- Subject index
This book provides a comprehensive overview of the tasks and the processes of learning and writing required on counseling training courses and in the practice of counseling. The authors cover the entire training period, from choosing a course to the early stages of professional practice. Part I discusses learning skills, methods and approaches, looking at the context for learning, motivation, and experiential learning; Part II focuses on course requirements, the form of written assignmentsùhow to complete them and the difficulties that can be encounteredùas well as covering the basics of writing, including language, form, and style; Part III looks at the involvement of practicing counselors in continued learning and the kinds of writing that they may develop throughout their careers. Clear and accessible, Learning and Writing in Counselling contains a wealth of practical examples, suggestions, and “how-to” material. It will be a supportive and helpful guide to the specific learning and writing skills required by all trainee and practicing counselors.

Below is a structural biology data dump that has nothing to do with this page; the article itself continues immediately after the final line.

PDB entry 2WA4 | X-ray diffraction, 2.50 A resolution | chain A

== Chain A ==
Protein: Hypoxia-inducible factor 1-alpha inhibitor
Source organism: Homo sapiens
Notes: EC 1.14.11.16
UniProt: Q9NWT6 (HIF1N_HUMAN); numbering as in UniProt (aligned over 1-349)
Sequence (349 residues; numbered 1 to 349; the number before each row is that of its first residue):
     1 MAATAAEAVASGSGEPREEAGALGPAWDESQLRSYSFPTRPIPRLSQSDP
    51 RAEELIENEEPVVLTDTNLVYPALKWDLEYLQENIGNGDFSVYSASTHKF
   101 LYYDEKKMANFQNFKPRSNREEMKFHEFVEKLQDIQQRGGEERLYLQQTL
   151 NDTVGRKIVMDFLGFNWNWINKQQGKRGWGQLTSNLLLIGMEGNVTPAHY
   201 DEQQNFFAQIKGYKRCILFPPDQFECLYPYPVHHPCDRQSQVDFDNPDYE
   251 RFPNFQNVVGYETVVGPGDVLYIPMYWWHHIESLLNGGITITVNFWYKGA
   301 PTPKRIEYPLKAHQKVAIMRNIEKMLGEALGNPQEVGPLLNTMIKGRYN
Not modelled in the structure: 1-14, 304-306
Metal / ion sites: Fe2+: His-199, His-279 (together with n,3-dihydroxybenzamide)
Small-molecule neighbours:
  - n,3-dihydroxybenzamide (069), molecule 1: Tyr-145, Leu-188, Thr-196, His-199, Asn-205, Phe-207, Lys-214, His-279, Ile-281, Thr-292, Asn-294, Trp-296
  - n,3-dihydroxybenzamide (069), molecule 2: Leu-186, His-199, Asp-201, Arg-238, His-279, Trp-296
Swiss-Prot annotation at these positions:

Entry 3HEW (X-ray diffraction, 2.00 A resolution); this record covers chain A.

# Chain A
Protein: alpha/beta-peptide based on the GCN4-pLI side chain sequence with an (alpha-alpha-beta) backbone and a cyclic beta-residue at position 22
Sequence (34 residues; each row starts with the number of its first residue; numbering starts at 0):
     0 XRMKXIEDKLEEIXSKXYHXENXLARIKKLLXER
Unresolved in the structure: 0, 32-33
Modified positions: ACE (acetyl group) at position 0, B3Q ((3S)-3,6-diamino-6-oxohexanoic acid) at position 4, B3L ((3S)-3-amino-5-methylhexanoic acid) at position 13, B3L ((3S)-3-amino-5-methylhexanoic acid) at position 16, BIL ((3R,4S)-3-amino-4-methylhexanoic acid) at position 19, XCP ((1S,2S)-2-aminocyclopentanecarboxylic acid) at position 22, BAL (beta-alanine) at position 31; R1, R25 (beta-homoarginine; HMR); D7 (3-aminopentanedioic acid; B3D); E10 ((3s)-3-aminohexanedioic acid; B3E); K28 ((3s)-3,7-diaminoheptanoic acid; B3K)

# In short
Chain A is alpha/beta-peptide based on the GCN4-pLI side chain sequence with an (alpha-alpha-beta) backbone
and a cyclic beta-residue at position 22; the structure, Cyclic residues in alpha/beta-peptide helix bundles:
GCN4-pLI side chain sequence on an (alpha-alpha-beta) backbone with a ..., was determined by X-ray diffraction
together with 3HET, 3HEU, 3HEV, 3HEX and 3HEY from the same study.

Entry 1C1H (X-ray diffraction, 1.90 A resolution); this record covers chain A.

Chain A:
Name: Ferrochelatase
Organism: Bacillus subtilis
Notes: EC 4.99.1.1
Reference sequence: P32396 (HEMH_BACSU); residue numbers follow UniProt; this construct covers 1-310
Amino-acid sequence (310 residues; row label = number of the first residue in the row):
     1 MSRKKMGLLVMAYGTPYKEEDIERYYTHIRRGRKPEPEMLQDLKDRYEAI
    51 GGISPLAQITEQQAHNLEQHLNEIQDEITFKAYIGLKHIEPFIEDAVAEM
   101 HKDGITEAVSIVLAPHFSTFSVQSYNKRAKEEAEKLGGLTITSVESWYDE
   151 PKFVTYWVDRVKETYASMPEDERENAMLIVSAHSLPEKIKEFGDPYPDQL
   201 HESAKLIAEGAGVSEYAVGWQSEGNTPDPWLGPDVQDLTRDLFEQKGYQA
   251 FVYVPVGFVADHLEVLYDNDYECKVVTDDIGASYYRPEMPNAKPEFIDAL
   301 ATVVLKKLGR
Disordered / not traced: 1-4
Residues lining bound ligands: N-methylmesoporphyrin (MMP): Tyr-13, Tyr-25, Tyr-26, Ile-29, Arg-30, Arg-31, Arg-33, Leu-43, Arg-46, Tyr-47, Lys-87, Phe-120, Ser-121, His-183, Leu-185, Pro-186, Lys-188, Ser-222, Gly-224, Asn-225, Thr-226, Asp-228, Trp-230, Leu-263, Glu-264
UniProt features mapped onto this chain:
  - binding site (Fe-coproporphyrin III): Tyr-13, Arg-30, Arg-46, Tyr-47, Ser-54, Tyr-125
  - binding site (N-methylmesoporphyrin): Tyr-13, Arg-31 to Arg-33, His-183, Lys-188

Chapter 5: Experiential Learning
How do I know things? How do I learn things? These are two key questions in the struggle to understand ourselves and our relation to the world. In the western world, at any rate, the most commonly held view of ‘knowing’ is that it is derived from conceptual thinking, and that thinking is at the heart of our being. ‘Cogito ergo sum’ (I think, therefore I am), the essence of Descartes’ philosophy, sums up this position. The theory of experiencing (Gendlin, 1962; Bohart, 1993,1996) could, on the other hand, be summed up as T experience, therefore I am.’
The Primacy of Experiencing
Experiencing is ‘a different way of knowing than knowing through conceptual thinking’ (Bohart, 1996: 199). It connects with intuition and with sensing ...